There are very few people outside of my family that I can say have had a positive effect on me. Ronald Reagan was one such man. Another of these died this evening. Steve Jobs, the co-founder of Apple was another.
Since 1984 when I saw a Mac for the first time I started following the fabled company that started the PC revolution in 1977. One man and his singular vision revolutionized not one but several industries. His technological vision was such that from kernels of ideas he created the first personal computer, created a computer with a graphical user interface, practically invented the digital publishing industry along with Adobe and Aldus, changed the way we listen to music, buy it, interact with it. And, he gave us the best damn smartphone ever developed. I am sitting here, writing this on one iteration of that computer, my iMac, and next to it are my iPhone, my Apple router, my iPad, and my iPod. They just work. Thanks to Steve.
Jobs was a genius, no doubt, but his kind of genius is not the E=MC2 kind; his is the evolutionary kind whose life’s work, when taken in toto, amounts to a greatness few ever achieve, a greatness that touches so many lives with positive energy and delight. His company, built in his image, will continue to thrive and delight us with new products that I, and millions upon millions of other people, will buy. But Steve Jobs, the man the visionary, the creator, will be missed terribly. They only come around once in a generation. My generation has just lost its luminary.
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Maggie wrote the following earlier and I merged it here into one post:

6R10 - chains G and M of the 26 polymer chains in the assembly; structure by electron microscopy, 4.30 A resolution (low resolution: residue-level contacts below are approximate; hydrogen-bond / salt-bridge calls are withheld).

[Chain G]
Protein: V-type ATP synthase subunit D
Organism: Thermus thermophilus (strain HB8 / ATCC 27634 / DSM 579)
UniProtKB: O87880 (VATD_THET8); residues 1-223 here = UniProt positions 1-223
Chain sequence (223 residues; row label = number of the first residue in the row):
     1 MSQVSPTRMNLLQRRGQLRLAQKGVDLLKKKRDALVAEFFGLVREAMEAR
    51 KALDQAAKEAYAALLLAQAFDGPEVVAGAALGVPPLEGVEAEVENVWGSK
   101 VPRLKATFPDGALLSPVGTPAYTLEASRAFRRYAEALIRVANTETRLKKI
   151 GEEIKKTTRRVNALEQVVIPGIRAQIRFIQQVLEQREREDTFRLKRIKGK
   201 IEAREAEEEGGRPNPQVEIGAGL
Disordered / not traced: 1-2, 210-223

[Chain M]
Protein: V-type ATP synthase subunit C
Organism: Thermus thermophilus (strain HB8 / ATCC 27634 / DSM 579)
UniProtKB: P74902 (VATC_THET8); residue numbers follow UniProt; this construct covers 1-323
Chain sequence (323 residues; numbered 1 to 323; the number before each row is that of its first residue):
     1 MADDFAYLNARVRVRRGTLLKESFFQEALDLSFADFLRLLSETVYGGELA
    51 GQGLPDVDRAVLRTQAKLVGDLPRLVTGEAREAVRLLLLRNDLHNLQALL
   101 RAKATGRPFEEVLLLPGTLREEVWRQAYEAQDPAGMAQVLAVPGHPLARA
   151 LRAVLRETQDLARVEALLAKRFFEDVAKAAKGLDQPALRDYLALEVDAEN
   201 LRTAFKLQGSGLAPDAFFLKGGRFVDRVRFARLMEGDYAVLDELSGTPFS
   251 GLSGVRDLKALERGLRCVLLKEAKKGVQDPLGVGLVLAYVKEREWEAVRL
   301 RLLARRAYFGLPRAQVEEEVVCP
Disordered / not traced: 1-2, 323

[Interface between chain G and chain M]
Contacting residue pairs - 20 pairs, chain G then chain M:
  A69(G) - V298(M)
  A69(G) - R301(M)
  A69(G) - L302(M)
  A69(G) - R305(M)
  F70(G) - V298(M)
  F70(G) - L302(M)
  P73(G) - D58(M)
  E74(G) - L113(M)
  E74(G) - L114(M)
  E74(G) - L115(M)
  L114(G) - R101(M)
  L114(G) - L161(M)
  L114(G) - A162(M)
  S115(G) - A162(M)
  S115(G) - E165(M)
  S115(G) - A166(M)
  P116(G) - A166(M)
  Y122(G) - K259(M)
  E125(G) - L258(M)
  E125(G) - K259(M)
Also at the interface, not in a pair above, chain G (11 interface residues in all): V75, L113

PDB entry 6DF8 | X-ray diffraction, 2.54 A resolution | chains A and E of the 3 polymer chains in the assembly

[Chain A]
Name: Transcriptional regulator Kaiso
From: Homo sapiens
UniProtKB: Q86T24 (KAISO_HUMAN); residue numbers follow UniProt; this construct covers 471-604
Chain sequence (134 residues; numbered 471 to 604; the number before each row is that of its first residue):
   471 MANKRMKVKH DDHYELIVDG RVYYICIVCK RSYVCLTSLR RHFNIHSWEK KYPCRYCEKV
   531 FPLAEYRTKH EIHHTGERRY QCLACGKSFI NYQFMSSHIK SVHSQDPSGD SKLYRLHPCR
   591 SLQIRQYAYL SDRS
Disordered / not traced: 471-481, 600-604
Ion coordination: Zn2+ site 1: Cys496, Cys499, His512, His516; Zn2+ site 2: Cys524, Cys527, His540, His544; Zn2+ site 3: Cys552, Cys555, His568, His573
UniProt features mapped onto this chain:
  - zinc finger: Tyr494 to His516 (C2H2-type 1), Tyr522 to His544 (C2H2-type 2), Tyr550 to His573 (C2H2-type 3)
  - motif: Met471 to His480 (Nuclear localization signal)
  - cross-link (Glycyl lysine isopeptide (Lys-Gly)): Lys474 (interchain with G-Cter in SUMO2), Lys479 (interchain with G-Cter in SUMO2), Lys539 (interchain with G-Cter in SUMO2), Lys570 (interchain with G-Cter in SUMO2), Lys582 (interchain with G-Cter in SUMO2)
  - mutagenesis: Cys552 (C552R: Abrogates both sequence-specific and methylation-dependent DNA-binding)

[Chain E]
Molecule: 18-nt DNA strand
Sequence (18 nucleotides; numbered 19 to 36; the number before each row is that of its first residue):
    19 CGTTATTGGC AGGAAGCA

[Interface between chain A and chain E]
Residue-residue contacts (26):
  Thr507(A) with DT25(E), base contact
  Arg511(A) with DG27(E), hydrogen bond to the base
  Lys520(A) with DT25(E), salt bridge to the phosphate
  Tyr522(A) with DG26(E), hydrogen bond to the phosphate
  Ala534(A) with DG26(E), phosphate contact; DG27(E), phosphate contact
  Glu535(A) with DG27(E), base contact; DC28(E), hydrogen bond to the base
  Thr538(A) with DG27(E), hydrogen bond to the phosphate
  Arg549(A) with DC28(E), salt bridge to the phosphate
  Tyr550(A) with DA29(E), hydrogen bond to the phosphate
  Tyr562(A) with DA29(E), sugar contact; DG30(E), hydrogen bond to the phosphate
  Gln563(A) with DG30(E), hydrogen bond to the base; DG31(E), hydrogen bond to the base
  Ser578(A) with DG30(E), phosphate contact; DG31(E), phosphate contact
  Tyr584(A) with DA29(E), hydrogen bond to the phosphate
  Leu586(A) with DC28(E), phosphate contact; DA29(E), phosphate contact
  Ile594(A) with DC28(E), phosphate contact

iLived, iImagined, iInnovated, iProduced, iCreated jobs and wealth, iWin. Only in America…
Wall Street Journal: Steven P. Jobs, the Apple Inc. chairman and co-founder who pioneered the personal computer industry and changed the way people think about technology, died Wednesday.
“Steve’s brilliance, passion and energy were the source of countless innovations that enrich and improve all of our lives,” Apple said in a statement. “The world is immeasurably better because of Steve.”
His family, in a separate statement, said Mr. Jobs “died peacefully today surrounded by his family…We know many of you will mourn with us, and we ask that you respect our privacy during our time of grief.”
During his more than three decade-long career, Mr. Jobs transformed Silicon Valley as he helped turn the once sleepy expanse of fruit orchards into the technology industry’s innovation center. In addition to laying the groundwork for the modern high-tech industry alongside other pioneers like Microsoft Corp. co-founder Bill Gates and Oracle Corp. founder Larry Ellison, Mr. Jobs proved the appeal of well-designed intuitive products over the sheer power of technology itself and shifted the way consumers interact with technology in an increasingly digital world.
Unlike those men, however, the most productive chapter in Mr. Jobs’ career occurred near the end of his life, when a nearly unbroken string of innovative and wildly successful products like the iPod, iPhone and iPad fundamentally changed the PC, electronics and digital media industries. The way he marketed and sold those products through savvy advertising campaigns and its retail stores, in the meanwhile, helped turn the company into a pop culture icon.
At the beginning of that phase, Mr. Jobs once described his philosophy as trying to make products that were at “the intersection of art and technology.” In doing so, he turned Apple into the world’s most valuable company.
Mr. Jobs was 56 years old. After exhibiting significant weight loss in mid-2008, he took a nearly six month medical leave of absence in 2009, during which he received a liver transplant. He took another medical leave of absence in mid-January without explanation before stepping down as chief executive in August.
Mr. Jobs is survived by his wife, Laurene, and four children.
“Remembering that I’ll be dead soon is the most important tool I’ve ever encountered to help me make the big choices in life.” – Steve Jobs, 2005 Stanford Commencement Address